a small organization to work outside of the traditional
roles and responsibilities and empowered them to discover
new business value through innovation. The result was
surprisingly immediate – and dramatic. Intellectual
property capture rates within IT increased over 600% the
first year. Emerging technology prototypes were merged
with industry solutions causing adoption at government
levels to soar. A new business practice was developed
that provides IT managers with a means to project measurable
business value return from information technology investments.
The road to these successes, however, was not obvious.
In this session, Cynthia Breazeale will share
the key learning, strategies and a few of the industry-transforming
results of the Intel IT Innovation organization. [back]
Science Fiction and Nonfiction Writer;
Transparent Society: Will Technology Force Us to Choose
Between Privacy and Freedom?, 1999
Evaluating Horizons: What Limits Our Ability to Cope With
Abstract: Near-term trends—for
example Moore's Law—appear to indicate that progress
can accelerate. Complexity theory suggests that both cooperation
and competition can have synergistic effects when participants
within a system have full and rapid access to information.
We can perceive such emergent properties happening whenever
nature and civilization pass new thresholds. Such trends
suggest that we ought to be embarking on a new
era of power, intelligence and wisdom.
there are countless examples of "oughts" that
never happened. The logic of SETI suggests that our
cosmos "ought" to teem with ancient and advanced
intelligences, filling space with educational beacons,
yet no Sesame Street tutorials have been detected. Tendentious
wishing may be responsible for prematurely narrowing
our view of possibility horizons.
Horizon Evaluation is a process for exploring what
threats and opportunities may await us beyond the near
term. It can suggest plausible scenarios for science
fiction stories. It can also suggest ways to minimize
threats and maximize opportunities. It may be particularly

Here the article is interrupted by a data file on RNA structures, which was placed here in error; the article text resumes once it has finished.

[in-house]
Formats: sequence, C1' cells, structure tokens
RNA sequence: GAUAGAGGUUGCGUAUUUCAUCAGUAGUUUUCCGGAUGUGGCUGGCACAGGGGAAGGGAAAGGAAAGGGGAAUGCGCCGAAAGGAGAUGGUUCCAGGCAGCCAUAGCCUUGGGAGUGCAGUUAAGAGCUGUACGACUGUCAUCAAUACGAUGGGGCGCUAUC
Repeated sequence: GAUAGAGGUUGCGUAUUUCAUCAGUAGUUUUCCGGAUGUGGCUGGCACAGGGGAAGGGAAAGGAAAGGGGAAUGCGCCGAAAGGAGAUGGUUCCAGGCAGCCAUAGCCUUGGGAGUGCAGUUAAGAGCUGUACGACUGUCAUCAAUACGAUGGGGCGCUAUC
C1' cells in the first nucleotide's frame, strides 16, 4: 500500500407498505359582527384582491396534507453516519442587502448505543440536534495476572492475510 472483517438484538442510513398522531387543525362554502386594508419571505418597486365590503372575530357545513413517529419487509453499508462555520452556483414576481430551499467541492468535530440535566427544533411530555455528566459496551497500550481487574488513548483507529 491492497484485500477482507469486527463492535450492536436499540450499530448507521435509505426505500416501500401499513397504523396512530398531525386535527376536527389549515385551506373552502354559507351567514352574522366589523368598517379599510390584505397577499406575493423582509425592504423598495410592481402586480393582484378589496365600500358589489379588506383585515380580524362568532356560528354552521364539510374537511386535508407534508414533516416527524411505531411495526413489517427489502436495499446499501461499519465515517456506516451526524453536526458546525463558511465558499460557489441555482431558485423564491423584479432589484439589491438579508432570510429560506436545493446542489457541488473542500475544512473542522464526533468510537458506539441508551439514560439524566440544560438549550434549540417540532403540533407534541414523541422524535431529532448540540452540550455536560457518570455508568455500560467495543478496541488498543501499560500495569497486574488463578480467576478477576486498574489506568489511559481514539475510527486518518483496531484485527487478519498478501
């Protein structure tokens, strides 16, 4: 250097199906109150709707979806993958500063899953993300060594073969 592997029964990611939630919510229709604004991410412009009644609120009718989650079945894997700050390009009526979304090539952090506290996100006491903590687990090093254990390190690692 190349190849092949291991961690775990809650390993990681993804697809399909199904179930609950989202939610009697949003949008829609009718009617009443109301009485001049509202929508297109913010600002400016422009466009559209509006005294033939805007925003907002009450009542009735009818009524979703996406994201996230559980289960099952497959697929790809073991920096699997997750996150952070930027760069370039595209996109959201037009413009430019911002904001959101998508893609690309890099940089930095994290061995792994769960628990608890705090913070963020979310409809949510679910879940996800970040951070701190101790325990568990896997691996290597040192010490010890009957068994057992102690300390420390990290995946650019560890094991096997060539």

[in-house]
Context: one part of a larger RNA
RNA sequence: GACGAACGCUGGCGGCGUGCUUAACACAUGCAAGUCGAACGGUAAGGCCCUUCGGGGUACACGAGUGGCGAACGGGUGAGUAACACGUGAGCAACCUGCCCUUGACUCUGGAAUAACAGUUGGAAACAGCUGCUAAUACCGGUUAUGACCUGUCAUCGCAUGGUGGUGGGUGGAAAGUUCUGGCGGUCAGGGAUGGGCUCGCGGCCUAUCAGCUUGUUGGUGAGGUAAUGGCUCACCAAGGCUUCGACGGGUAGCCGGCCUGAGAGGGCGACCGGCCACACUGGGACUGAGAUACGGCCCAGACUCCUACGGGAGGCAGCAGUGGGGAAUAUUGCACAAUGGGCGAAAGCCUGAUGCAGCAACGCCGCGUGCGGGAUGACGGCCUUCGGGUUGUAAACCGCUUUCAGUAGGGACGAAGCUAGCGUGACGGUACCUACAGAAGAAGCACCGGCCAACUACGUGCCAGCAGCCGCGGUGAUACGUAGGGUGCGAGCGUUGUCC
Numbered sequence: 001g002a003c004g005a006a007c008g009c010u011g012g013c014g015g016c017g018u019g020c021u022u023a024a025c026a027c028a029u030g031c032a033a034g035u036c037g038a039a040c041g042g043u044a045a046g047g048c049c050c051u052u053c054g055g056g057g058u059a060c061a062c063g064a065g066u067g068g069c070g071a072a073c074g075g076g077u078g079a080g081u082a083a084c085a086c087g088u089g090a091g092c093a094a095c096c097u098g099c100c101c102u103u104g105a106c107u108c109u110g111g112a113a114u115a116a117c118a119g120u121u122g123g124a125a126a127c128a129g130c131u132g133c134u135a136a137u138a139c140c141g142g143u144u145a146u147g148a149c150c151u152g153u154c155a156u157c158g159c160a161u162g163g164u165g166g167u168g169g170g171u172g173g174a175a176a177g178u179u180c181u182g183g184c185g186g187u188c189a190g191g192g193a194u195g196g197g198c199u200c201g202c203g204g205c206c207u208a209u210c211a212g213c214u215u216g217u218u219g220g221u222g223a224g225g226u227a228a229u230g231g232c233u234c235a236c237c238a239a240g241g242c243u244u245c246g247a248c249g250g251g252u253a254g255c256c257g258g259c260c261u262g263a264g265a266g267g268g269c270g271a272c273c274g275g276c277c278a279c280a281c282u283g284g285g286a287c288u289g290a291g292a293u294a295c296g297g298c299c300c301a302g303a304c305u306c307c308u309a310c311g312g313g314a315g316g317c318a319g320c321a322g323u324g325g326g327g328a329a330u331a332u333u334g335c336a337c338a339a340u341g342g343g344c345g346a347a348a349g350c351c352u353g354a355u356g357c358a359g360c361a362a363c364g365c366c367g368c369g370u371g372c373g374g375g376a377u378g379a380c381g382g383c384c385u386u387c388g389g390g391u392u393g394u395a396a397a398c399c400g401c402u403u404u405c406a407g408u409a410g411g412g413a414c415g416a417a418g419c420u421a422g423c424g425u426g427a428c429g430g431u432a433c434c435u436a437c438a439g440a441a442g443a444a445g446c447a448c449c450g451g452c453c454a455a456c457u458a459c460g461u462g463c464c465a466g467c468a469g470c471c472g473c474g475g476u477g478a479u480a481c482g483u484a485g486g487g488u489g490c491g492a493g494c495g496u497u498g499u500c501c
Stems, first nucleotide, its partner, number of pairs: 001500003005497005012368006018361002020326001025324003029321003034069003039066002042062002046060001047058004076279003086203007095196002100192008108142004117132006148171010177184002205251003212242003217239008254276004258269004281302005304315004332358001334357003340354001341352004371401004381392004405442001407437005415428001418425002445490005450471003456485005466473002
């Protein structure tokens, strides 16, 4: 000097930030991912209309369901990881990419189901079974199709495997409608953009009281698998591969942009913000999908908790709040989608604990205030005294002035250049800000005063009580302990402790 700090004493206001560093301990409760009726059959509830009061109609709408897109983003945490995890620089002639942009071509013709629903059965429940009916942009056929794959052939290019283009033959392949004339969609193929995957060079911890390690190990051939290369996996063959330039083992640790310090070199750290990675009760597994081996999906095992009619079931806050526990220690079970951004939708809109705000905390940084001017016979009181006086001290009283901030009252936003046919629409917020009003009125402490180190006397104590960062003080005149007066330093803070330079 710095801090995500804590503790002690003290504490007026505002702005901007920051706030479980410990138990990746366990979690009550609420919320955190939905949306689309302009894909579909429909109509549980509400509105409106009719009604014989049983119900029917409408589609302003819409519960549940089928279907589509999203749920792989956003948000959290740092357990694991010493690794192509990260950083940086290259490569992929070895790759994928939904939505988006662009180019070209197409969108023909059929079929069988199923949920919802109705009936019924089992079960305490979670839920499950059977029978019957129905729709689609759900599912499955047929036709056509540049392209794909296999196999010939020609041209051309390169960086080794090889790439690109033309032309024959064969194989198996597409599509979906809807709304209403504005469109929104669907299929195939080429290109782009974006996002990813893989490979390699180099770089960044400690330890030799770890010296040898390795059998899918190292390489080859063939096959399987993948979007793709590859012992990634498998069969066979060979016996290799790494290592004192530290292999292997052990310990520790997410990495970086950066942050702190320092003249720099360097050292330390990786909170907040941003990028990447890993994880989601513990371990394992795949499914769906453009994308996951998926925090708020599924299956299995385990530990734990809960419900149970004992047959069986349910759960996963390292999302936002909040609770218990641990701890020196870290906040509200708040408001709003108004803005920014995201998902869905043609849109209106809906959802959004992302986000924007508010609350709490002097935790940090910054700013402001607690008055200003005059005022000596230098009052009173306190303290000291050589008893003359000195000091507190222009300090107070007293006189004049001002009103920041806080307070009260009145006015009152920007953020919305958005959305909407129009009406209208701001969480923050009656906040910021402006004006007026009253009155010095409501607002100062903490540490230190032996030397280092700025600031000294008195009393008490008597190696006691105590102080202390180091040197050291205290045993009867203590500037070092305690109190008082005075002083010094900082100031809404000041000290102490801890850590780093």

relevant for determining where to make investments.
Our civilization has already developed techniques that
work well at exploring some sectors of the Possibility
Horizon. Nearly all of these techniques rely upon rapid
discovery of errors before those errors can prove fatal.
Transparency of information flow appears to be the one
common element. Only an open society would appear to
have a chance of succeeding and taking advantage of
the opportunities that lie ahead. [back]
The Cost and Benefit of Transparency: How Far, How
Fast, How Fair?
CTO, VSee Lab
Design of a Visual Communication and Collaboration
Software for Afghanistan
will present VSee, a communication software designed
for austere environments. VSee is unique in that it
allows communication during emergency response when
cell phone, telephone and the Internet are not available.
was selected as the realtime communication system for
the recent Navy humanitarian exercise, Strong Angel.
Lastly, I will describe the deployment of VSee in Afghanistan.
Inventor of the Mouse; Digital Interface Legend; Founder,
Winner, Turing Award, MIT-Lemelson Prize
Keynote: Large-Scale Collective
IQ: Facilitating its Evolution
the pace of change is accelerating: the number of aspects
of our life that are changing is itself accelerating;
the rates of their respecive changing are accelerating;
the secondary adjustments of each change vector to accommodate
the other change-vector changes are accelerating --
an expanded "acceleration" perspective seems
necessary for appropriately dealing with this situation.
Picture all of the world's humans trundling along in
one common "human-society vehicle," carrying
us in semi-separate, national/cultural "compartments"
that are each evolving through its accelerating social,
technological, economic, political, religious, etc.
This vehicle is moving us faster and faster through
an ever-more complex, multi-dimensioned space -- and
increasing places in that "space" are dangerous
for our society to stumble into. Are "we humans"
in control? Sorry, but today we couldn't steer it even